May 26, 2016
Just a Few Short Days to Go
Carriers of the Zika virus, Aedes aegypti mosquitoes, can be found particularly in the south and southeast portions of Texas, in urban areas.
While there is no evidence of local transmission by Texas mosquitoes, state health officials have implemented Zika virus prevention plans in anticipation of the potential of local mosquito transmission and increased activity.
Avoid outbreaks. Travelers, when able, should avoid known locations of epidemic disease transmission. Find updates on regional disease transmission patterns and outbreaks (www.cdc.gov/travel).
Be aware of peak exposure places and times. Mosquitoes bite at any time of day and night. Place matters; ticks and chiggers are often found in grasses, woodlands, or other vegetated areas. Local guides may be available to point out areas with increased activity.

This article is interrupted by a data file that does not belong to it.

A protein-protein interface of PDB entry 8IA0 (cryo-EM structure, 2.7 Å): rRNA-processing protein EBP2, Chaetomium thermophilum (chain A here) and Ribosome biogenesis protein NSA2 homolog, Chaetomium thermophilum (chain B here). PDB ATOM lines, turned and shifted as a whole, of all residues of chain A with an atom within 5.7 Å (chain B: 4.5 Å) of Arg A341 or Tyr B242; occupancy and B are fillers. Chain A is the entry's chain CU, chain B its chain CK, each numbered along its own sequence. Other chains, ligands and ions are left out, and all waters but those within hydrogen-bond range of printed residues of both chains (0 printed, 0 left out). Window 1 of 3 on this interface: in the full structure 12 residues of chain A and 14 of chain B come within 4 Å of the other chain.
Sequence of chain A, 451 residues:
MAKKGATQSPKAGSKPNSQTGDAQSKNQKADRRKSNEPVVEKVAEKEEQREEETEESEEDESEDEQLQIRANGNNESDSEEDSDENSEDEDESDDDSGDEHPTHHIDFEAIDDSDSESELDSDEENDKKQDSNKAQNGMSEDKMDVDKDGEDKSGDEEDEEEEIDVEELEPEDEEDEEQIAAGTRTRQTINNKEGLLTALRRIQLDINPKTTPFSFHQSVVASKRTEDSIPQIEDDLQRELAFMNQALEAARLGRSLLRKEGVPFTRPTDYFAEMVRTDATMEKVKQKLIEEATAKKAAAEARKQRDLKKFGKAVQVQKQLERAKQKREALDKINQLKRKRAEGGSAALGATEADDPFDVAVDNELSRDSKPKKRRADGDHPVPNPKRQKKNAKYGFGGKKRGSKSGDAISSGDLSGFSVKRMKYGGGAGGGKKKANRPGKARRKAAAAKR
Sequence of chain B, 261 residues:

Wear appropriate clothing. Minimize areas of exposed skin. Tucking shirts in, and wearing closed shoes instead of sandals may reduce risk. For added protections, Repellents or insecticides can be applied.
Check for ticks. Inspect clothing for ticks during outdoor activity. Prompt removal of attached ticks can prevent some infections. Showering within 2 hours of being in a tick-infested area reduces the risk of some tickborne diseases.
Insecticides and spatial repellents. Insecticides and repellent products should always be used with caution, avoiding direct inhalation of spray or smoke.